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Find more Notes from the Field
Kaite Mediatore Stover is one of my favorite library colleagues. We met back in 1999, when we were both speaking at the Kansas State Library Association conference, and I’ve had the pleasure of seeing her become one of the library world’s best advocates for readers’ advisory. She also has strong ties to Booklist—a longtime reviewer, Kaite is our current Booklist Editorial Advisory Board chair, and she writes the “She Reads” column as a counterpoint to David Wright’s “He Reads.” In addition, Kaite is a regular blogger for Book Group Buzz. Get to know Kaite through our interview, and I’ll bet you’ll like her as much as I do.Rebecca:Tell us a little about yourself and your place in the readers’-advisory universe.
Kaite: I’m currently the director of readers’ services at the Kansas City Public Library. It’s a new position but one that the administration has had in the works for some years now. In the past, I’ve been adult services coordinator at Emporia Public Library; readers’ services librarian at Kansas City (KS) Public Library; and readers’ services manager at Kansas City Public Library. KCPL has centralized collection development with a few specialty areas. I handle the book-group collection, the fiction collection for the Central Library, and the audiobook collection.
I published my first article in Wilson Library Bulletin (how’s that for a blast from the past?) on booktalking. Since then, I’ve contributed articles to these ALA publications: Youth Services in Libraries, RUSQ, Booklist, and Public Libraries. As you know, I’m a reviewer for Booklist and one-half of the “He Reads, She Reads” column with David Wright (he gets to be the guy). I also contribute material to Library Journal and NoveList.
I’ve had book reviews published in the Emporia Gazette, Kansas City Star’s INK magazine, and Present magazine. I’ve contributed chapters to Research-Based Readers’ Advisory and Integrated Advisory Service, by Jessica Moyer. I’ve written booktalks and a chapter for Booktalk! 4 and Booktalk! 5, by Joni Richards Bodart, and contributed to Professional Development: What Works, by Sally J. Zapeda. I was a contributor to Fiction Catalog editions 14, 15, and 16. I am the coeditor of the Readers’ Advisory Handbook, with Jessica Moyer.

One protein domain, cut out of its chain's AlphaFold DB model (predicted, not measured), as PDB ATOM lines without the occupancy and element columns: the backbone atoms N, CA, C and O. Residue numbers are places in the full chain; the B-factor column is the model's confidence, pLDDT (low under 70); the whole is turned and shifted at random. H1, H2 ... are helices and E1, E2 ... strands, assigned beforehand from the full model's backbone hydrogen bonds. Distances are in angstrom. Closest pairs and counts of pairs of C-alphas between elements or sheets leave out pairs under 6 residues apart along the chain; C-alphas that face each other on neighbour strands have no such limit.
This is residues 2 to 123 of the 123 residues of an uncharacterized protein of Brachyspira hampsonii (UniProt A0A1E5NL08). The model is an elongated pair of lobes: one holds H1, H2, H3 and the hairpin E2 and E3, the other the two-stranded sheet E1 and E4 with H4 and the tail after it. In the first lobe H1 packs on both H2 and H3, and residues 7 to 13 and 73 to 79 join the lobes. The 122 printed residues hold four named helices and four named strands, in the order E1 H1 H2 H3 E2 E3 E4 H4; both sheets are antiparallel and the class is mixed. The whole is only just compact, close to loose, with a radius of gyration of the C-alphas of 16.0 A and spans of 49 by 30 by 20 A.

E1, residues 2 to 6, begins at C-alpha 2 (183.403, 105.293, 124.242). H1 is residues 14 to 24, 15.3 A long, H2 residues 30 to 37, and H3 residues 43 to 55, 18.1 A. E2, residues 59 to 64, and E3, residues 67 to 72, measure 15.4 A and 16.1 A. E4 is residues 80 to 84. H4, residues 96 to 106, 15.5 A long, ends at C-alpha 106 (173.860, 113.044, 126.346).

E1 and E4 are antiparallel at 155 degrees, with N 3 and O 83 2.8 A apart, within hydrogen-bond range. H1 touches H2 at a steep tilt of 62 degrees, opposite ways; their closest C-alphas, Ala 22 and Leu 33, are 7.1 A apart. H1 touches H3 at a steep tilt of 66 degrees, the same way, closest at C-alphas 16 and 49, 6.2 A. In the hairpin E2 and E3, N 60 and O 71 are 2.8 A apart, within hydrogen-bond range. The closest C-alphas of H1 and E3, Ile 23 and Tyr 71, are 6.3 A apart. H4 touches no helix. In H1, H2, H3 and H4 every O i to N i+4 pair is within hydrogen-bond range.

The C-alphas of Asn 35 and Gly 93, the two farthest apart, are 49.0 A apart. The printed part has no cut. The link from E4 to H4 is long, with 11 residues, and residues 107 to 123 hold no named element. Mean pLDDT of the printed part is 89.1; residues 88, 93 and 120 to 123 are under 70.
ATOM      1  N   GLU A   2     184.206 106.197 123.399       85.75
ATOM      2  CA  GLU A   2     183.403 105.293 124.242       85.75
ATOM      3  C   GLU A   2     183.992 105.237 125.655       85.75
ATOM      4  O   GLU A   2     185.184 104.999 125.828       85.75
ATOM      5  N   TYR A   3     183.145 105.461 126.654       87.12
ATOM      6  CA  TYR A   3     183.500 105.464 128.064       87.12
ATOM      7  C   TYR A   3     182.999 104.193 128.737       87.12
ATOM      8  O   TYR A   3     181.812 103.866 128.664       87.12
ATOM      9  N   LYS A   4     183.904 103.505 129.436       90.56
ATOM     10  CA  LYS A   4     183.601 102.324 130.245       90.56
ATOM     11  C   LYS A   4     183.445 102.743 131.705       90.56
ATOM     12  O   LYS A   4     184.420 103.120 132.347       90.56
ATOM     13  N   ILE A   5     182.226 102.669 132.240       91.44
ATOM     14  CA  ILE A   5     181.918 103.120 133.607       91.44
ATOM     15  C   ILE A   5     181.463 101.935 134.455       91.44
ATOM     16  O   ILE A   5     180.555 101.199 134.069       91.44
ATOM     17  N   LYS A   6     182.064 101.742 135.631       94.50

How have your position and your career changed over the last 10 years?
Kaite: My career has always focused on reading, reading material, and trends in reading for the publishing industry and the reading public. I have always held positions with an emphasis on public service, but as I continue to work in public libraries, my attention is shifting to more specific areas of readers’ services: coordinating reading initiatives and programs with a focus on reading and, in general, promoting reading as a leisure activity to the public.
Tell us more about KCPL. What do you think is special about your library’s approach to readers’ advisory and collection development?
Kaite: KCPL makes great efforts to tie library materials and reading to all library-sponsored programs, services, and events, whether in person or online. We are spending a great deal of time on social media and connecting with KCPL patrons and readers nationwide—check out our Reading Refresh RA service, which happens every Thursday on the KCPL Facebook page. We’re also cross-posting Reading Refresh on our Twitter and Pinterest accounts.
We’re always looking for new, cool ways to promote reading to the online community. We’ve made video booktalks on our Adult Winter Reading Program featured titles; on how to do book-spine poetry for Poetry Month in April; and even kicky videos on how to download the library’s new app (see: Overdue Masterpiece Theatre.)
That all sounds fantastic. What advice would you give to a library looking to emulate the things that you do?
Kaite: One of KCPL’s greatest strengths is its public affairs department. This crackerjack team of PR pros understands how libraries work, what people like about their libraries, and, most of all, how to brand and sell the library to the community. The library and the librarians give public affairs the steak, and they put the designer sizzle on it. I feel a marketing department with a firm foundation in PR first, libraries second, is essential.
How many people work in your department?
Kaite: Right now, I am a department of one, but, thankfully, there are plans to expand the department by adding staff. I work very closely with the KCPL public affairs department and the social media manager.
What kinds of things do you find your collection is in need of most right now?
Kaite: Readers in Kansas City are a barometer for what’s popular elsewhere in the nation—steampunk, urban fiction, James Patterson, 50 Shades of Grey—but our patrons are also dedicated history buffs and fans of literary fiction, classics, and mysteries.
Since we were just at Book Expo, what are the things you saw that you are most excited about?
Kaite: Books that I’m most looking forward to seeing published in the next few months include Mr. Penumbra’s 24 Hour Bookstore, by Robin Sloan; The Art Forger, by B. A. Shapiro; The End of Your Life Book Club, by Will Schwalbe; Live by Night, by Dennis Lehane; Magnificence, by Lydia Millet; The Secret Keeper, by Kate Morton; and Black Box, by Michael Connolly.
Many thanks to Kaite for her participation! If you think you or a librarian you know should be profiled in Corner Shelf, please contact me at firstname.lastname@example.org.
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